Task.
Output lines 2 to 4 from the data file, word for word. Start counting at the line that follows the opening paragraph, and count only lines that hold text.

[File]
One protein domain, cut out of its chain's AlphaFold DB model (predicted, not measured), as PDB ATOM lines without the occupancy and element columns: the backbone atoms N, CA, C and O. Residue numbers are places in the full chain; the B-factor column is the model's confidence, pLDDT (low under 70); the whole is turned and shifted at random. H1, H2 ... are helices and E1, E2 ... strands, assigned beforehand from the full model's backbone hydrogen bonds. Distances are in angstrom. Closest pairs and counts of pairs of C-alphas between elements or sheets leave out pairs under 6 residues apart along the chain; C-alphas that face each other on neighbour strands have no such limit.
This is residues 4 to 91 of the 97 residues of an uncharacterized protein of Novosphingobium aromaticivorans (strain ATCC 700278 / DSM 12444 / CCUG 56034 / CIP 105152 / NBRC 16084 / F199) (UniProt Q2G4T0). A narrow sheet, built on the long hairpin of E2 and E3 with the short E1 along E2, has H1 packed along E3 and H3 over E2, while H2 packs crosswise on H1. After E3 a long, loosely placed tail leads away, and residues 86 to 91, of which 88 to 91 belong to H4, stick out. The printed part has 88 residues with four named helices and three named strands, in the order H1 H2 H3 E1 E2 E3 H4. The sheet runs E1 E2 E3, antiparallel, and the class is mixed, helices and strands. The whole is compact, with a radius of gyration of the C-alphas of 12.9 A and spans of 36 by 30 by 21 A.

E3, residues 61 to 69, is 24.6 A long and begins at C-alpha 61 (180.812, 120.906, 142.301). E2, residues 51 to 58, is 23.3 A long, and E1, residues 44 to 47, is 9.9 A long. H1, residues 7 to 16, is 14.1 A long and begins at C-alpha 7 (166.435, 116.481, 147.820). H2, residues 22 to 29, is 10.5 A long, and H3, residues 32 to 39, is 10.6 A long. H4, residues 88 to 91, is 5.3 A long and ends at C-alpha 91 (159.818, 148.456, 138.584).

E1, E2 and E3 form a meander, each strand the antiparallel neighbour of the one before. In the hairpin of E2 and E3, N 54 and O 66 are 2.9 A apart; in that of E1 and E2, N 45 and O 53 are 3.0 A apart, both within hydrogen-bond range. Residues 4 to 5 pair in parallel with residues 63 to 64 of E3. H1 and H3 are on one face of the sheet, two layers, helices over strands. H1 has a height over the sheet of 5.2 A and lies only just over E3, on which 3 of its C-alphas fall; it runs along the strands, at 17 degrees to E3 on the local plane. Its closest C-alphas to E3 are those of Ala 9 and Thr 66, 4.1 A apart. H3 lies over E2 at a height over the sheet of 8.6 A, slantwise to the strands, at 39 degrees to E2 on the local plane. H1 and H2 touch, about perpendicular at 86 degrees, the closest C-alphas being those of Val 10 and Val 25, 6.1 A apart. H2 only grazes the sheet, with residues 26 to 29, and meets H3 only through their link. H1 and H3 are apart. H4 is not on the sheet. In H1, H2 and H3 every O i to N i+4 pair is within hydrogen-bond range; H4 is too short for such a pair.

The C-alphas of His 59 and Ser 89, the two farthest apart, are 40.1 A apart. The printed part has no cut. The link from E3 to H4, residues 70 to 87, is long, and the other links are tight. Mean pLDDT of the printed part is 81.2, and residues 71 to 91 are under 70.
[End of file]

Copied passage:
E3, residues 61 to 69, is 24.6 A long and begins at C-alpha 61 (180.812, 120.906, 142.301). E2, residues 51 to 58, is 23.3 A long, and E1, residues 44 to 47, is 9.9 A long. H1, residues 7 to 16, is 14.1 A long and begins at C-alpha 7 (166.435, 116.481, 147.820). H2, residues 22 to 29, is 10.5 A long, and H3, residues 32 to 39, is 10.6 A long. H4, residues 88 to 91, is 5.3 A long and ends at C-alpha 91 (159.818, 148.456, 138.584).

E1, E2 and E3 form a meander, each strand the antiparallel neighbour of the one before. In the hairpin of E2 and E3, N 54 and O 66 are 2.9 A apart; in that of E1 and E2, N 45 and O 53 are 3.0 A apart, both within hydrogen-bond range. Residues 4 to 5 pair in parallel with residues 63 to 64 of E3. H1 and H3 are on one face of the sheet, two layers, helices over strands. H1 has a height over the sheet of 5.2 A and lies only just over E3, on which 3 of its C-alphas fall; it runs along the strands, at 17 degrees to E3 on the local plane. Its closest C-alphas to E3 are those of Ala 9 and Thr 66, 4.1 A apart. H3 lies over E2 at a height over the sheet of 8.6 A, slantwise to the strands, at 39 degrees to E2 on the local plane. H1 and H2 touch, about perpendicular at 86 degrees, the closest C-alphas being those of Val 10 and Val 25, 6.1 A apart. H2 only grazes the sheet, with residues 26 to 29, and meets H3 only through their link. H1 and H3 are apart. H4 is not on the sheet. In H1, H2 and H3 every O i to N i+4 pair is within hydrogen-bond range; H4 is too short for such a pair.

The C-alphas of His 59 and Ser 89, the two farthest apart, are 40.1 A apart. The printed part has no cut. The link from E3 to H4, residues 70 to 87, is long, and the other links are tight. Mean pLDDT of the printed part is 81.2, and residues 71 to 91 are under 70.